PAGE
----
Tensions were high in Shelbyville Saturday morning, with law enforcement in place early in anticipation of competing protests that made their way into the city.
Ultimately, though there was shouting, hand gestures and insults hurled from one sidewalk to another, there was no violence. By 1 p.m., the permit for the protests expired, and the two groups made their way elsewhere.
One male was taken into custody and charged with disorderly conduct after leaping the barriers on the counter-protest side and advancing toward the self-proclaimed White Lives Matter group.
Officials quickly took the man into custody without incident. It has been reported he was only in custody for a couple of hours.
Thank you to our local and state public safety officials, and to all who spent today protecting the cities of Shelbyville and Murfreesboro.
— Gov. Bill Haslam (@BillHaslam) October 29, 2017
The small Bedford County seat joined Murfreesboro to become the center of a racial divide sweeping across the country as white nationalists and counter protestors clash in ideals.
Many from both sides were expected to relocate to Murfreesboro for additional rallies to be held from 1:30 p.m. until 4 p.m. City leaders decided to place both groups at different parts of town, one in the public square downtown. However, Saturday afternoon, the group behind the rally canceled in Murfreesboro, while many were still making their way through security there at the square.
The main group behind the rallies, the League of the South, was among those that marched in the August 2017 protest in Charlottesville, Virginia that turned violent.
Road closures began at 4:00 a.m. Saturday in Shelbyville. The protests were set to happen on the sidewalk near Lane Parkway and North Cannon Boulevard, near the Big Springs shopping center.
Things got underway in Shelbyville around 10 a.m. At that time, dozens of counter-protestors were in place, looking across a four-lane road and less than 10 White Lives Matter protestors.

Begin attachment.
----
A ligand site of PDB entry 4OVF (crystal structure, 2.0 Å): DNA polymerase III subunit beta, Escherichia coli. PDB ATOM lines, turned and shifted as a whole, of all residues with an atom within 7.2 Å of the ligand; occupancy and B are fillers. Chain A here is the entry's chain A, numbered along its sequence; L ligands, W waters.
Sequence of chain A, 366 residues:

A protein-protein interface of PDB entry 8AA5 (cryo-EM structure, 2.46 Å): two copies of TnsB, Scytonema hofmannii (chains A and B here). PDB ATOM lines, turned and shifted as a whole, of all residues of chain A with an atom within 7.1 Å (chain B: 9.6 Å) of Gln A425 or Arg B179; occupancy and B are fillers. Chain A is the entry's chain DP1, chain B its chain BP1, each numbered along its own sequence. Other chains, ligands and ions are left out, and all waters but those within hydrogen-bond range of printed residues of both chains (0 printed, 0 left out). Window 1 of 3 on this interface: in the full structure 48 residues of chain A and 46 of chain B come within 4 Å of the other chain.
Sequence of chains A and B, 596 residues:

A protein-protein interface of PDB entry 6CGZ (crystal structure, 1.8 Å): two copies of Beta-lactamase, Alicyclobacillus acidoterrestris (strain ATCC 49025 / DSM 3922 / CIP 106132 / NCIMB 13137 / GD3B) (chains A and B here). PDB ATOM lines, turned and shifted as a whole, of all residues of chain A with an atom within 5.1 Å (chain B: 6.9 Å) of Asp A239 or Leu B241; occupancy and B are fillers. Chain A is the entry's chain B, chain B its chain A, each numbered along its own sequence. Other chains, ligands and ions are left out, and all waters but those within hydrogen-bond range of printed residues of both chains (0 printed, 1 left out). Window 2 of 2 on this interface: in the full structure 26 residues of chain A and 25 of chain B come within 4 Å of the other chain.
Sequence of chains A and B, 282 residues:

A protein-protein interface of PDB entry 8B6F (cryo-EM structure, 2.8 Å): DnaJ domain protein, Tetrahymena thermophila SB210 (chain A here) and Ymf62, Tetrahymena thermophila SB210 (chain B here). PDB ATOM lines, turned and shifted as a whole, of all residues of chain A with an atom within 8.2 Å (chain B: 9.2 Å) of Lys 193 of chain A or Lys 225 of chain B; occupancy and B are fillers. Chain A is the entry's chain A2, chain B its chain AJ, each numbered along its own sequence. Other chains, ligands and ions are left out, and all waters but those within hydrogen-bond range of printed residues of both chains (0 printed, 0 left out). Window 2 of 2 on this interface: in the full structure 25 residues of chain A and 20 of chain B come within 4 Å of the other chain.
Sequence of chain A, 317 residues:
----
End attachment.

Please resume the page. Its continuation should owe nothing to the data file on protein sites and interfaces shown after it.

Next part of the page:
Dozens more were still working their way through two security check-points down the street. No weapons or masks were allowed.
Several White Lives Matter protestors were seen carrying riot shields, but it was not clear if they were being allowed at the designated protest location.
There was a heavy law enforcement presence in the city, with multiple agencies called in to assist. Helicopters, K-9 units and even police snipers were at the ready if the protests turned violent.
Many local residents were disappointed the League of the South planned to bring people from outside the area into the Pencil City.
Faith leaders from across the city came together Friday afternoon to host a community prayer service at First United Methodist Church. Around 80 people gathered to pray for the community, police, and for those who planned to rally.
“It was important we have a chance together as a community to remember we stand together as a community, before other forces come in and seek to divide us, to have a statement of solidarity with each other,” said Max Mayo, Stones River District Superintendent of the UMC.
Counter protests were planned for both the Shelbyville and Murfreesboro rallies, but city leaders, police, and faith leaders asked people to stay away and err on the side of caution.
Officials in Shelbyville released the following statement following the rally: